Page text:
Svartskogen. Photo: Trond H. Jaklin
Svartskogen / Čáhput
SUMMER DAIRY FARMING
In 1950 three families established Summer dairy farms here. Every family had 2 or 3 cows. They had farmyards and had their cows in a common barn. In 1955-56 dairy goat farming was established on both sides of the river. After a few years 11 goat farms were established. There were up to 15 farms in the area with a total of 800 goats. These were worked from June through to early September. Goats were last farmed here in 2013.
Intensive grazing has shaped this special landscape. According to the County Governor of Troms the region has a distinctive cultural heritage with buildings, floral diversity and a historic depth. The region is held in the highest preservation category. Since 2019 Čáhput has been used to graze nearly 800 sheep and 30 cows. In addition we have reindeer from the Skárfvággi and Helligskogen reindeer grazing districts, which mainly graze on the high mountains.
Gathering of fodder
Cáhput has been used since the early 1800s for the gathering of winter fodder for livestock.
Up until the Second World War most of the farming areas of Olmmáivággi were outlying fields, most of which were in Cáhput. Harvesting began late in Summer and could take some weeks. People would stay in Rissegoahtit – temporary shelters of logs and branches, covered with grass.
The grasses were cut with a scythe and dried on the ground or hung in trees. Some people used hayracks, which were made of 4–5 poles bound fast with bands of willow. Dried hay was stored in haystacks and was brought down in winter by sled. A family could harvest enough hay for 10–20 sheep in Cáhput. People often used the same fields year after year.
Hunting and fishing
Cáhput has also been used for hunting and fishing for centuries. There are stories about hunting wild reindeer high up in Olmmáivággi. In Skáidevággi there are the remains of a stone fence, possibly used for this purpose. The entire area has been used for hunting grouse to sell. People built traditional shelters where they lived during the hunt. There has also been a long tradition of fishing in mountain lakes, and in the river where you are almost guaranteed to catch fish for dinner.
JAN BAALSRUD’S ESCAPE
Norway was occupied by Germany from 1940–1945. In the beginning of March 1943 Jan Baalsrud and some soldiers left England on a small fishing boat to organize sabotage groups in Northern Norway. Their boat was discovered off the coast of Troms County and attacked. Two men were killed; nine arrested and later executed in Tromsø.
Baalsrud managed to get away and began a herculean escape toward neutral Sweden. On his journey he was helped in many places by the local population. Baalsrud arrived in Furuflaten weak and exhausted. He was eventually transported to the mountains west of Olmmáivággi. After 16 days in the mountains, he was brought to the cave here in Skáidi.
In Olmmáivággi there were about twenty people involved in providing clothes, food and care for him. Baalsrud lay in the cave for 17 days before he was transported to Sweden by Reindeer Sámi from Gálggojávri. In addition to those helping there were many in Olmmáivággi that knew of the situation. Everyone lived in very real danger of severe punishment if Baalsrud was discovered.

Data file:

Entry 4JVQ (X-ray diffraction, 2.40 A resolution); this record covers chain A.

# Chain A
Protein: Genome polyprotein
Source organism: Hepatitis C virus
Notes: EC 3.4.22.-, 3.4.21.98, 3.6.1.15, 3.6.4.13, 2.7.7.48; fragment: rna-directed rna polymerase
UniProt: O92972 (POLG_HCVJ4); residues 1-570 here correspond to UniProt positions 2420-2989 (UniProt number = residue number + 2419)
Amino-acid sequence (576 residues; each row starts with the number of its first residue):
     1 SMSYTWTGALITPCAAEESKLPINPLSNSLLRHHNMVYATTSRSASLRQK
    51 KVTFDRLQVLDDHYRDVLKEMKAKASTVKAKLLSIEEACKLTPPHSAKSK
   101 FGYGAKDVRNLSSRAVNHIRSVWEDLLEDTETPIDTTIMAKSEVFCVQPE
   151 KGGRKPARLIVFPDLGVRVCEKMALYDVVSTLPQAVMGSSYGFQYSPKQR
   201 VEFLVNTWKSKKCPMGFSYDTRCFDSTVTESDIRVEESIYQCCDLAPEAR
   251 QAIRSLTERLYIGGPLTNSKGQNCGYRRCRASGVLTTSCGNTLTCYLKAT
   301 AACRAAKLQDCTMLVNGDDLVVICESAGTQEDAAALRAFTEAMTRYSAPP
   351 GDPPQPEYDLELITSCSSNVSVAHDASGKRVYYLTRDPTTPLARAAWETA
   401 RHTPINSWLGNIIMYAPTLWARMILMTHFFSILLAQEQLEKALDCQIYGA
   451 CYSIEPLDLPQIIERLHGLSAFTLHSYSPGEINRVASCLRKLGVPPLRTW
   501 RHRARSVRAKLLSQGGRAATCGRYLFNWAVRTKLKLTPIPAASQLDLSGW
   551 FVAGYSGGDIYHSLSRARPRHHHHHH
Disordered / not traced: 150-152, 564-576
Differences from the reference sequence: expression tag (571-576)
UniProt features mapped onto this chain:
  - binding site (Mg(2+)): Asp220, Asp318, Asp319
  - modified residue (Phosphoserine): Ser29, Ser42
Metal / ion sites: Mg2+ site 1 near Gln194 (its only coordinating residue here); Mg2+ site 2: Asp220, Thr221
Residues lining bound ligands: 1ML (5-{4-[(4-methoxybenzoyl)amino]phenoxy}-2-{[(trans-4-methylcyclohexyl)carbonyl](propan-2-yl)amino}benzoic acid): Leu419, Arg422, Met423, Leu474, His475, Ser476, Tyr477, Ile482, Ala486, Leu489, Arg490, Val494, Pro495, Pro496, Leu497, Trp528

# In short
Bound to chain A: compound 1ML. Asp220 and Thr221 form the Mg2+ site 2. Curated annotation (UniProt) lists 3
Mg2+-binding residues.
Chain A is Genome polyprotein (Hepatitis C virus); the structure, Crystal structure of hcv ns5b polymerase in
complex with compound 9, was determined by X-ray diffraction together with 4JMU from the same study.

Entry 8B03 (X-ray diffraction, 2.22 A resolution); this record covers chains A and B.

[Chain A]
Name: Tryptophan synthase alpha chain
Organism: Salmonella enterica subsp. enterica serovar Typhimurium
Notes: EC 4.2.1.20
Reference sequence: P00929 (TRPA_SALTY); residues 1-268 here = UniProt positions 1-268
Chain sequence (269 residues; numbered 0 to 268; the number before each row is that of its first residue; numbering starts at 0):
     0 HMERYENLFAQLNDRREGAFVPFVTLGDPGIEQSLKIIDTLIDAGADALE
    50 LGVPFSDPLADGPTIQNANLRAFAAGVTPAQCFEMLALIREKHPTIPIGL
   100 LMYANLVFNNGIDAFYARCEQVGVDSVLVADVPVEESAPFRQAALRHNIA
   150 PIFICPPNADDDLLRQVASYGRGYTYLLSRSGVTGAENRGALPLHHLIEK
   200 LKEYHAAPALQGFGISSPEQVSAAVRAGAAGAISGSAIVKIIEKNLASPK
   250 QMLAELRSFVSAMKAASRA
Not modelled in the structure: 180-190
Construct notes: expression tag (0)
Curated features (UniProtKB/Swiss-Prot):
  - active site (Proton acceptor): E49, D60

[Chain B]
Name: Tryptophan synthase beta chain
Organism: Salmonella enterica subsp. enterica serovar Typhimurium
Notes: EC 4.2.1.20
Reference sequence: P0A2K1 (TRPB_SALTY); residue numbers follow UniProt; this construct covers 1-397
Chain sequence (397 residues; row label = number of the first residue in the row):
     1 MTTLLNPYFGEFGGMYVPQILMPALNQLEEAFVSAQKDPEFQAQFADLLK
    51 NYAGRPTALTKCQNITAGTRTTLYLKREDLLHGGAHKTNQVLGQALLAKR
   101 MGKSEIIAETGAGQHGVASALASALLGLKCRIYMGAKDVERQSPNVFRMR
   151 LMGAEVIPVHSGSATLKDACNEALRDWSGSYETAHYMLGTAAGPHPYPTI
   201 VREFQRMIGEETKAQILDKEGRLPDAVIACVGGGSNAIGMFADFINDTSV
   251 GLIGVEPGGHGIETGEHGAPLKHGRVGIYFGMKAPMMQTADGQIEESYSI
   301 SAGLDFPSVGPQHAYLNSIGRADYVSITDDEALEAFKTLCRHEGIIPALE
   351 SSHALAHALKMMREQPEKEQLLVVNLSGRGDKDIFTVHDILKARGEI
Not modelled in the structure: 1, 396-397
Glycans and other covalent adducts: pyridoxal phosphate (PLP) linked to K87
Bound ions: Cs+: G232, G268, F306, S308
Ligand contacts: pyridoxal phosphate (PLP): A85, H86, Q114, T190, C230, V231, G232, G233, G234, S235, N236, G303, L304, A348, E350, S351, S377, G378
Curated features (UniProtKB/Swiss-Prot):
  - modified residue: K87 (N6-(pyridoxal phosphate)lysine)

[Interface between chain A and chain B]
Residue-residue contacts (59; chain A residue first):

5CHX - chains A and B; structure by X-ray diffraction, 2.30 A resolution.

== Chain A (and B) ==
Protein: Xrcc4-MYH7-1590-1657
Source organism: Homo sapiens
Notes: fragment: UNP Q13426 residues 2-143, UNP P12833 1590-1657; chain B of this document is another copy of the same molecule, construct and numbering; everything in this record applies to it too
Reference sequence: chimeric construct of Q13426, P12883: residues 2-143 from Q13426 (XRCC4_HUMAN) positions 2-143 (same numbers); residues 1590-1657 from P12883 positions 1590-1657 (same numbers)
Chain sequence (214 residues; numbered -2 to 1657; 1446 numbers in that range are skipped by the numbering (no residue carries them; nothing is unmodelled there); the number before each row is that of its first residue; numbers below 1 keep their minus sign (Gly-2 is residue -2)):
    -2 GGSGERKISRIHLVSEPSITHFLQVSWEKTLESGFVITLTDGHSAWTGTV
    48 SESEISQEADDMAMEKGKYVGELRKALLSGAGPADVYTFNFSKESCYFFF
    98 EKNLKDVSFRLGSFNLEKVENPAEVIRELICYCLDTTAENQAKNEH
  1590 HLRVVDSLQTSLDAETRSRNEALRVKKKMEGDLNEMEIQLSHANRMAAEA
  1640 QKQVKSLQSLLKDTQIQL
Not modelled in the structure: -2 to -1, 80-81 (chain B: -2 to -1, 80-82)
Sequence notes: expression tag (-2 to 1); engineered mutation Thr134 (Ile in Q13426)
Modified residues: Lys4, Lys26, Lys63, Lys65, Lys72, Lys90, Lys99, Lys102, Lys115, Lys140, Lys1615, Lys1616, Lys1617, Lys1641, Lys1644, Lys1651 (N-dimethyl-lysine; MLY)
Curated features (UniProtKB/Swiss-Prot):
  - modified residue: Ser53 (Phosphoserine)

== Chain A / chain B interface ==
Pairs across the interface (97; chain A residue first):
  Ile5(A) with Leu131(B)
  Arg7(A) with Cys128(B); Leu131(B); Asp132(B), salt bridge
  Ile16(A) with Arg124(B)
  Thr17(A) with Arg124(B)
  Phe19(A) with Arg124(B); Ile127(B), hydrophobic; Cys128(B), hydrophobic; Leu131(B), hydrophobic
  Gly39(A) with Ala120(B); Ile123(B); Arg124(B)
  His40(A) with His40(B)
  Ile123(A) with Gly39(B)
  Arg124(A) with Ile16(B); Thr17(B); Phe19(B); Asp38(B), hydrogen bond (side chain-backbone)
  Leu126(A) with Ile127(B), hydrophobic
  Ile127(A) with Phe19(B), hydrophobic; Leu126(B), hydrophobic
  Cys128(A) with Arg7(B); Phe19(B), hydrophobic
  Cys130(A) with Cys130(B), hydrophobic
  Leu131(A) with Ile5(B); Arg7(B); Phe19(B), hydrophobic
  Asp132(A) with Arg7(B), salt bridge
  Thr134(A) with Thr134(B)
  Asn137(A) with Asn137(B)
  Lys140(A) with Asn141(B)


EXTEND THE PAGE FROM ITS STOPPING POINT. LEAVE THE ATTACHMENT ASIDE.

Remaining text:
In accordance with Jan Baalsrud´s own wishes, his ashes were buried in the churchyard of Olmmáivággi.
THE ČÁHPUT COURT DECISION
The Sea Sámi in Northern Troms had sovereignty over their traditional lands until the beginning of the 1600s. The King of Denmark-Norway then decided that this should be the king’s property. Later the region was sold to a property investor and then to local landlords.
In 1885 the state purchased Čáhput, the upper valley of Olmmáivággi (Manndalen). The purchase was ambiguous, and the people of Olmmáivággi proclaimed their rights to the area. From the 1920s, the state attempted to regulate the use of the forest and outlying fields. They reported illegal logging, demanded lease agreements, held police interrogations and threatened fines. The state met great resistance among the village people and most of them continued to use the area as before.
In the 1990s, the conflict about Čáhput was raised in the judicial system and on the 5th of October 2001 the Olmmáivággi people won their case in the high court. The judgement confirmed that the village population owned the property in Čáhput. For generations the people of Olmmáivággi had used the area to hunt, fish, harvest, pasture, log, dairy farm, for education and for hiking. This judgement has been described as historic for Sámi rights.
The smell of the forest in Čáhput, told by Harald Furuseth, read by Eline Petrine Johansen
Haymaking in Čáhput, told by Harald Furuseth, read by Eline Petrine Johansen
Midwife for the háldi in Čorogieddi, told by Harry Solhaug, read by Eline Petrine Johansen
Bear-hunter Aslat becomes a bear's midwife, told by Hans Vandbakken, read by Eline Petrine Johansen
Fleeing to Uzzavággi during the evacuation, told by Harald Furuseth, read by Eline Petrine Johansen
I valued my fingers more than the logs, told by Harry Solhaug, read by Eline Petrine Johansen
The Summer dairy farm in Čearpmat, told by Aksel Salo, read by Eline Petrine Johansen
Fighting golgolaš at Niviálli, told by Harry Solhaug, read by Eline Petrine Johansen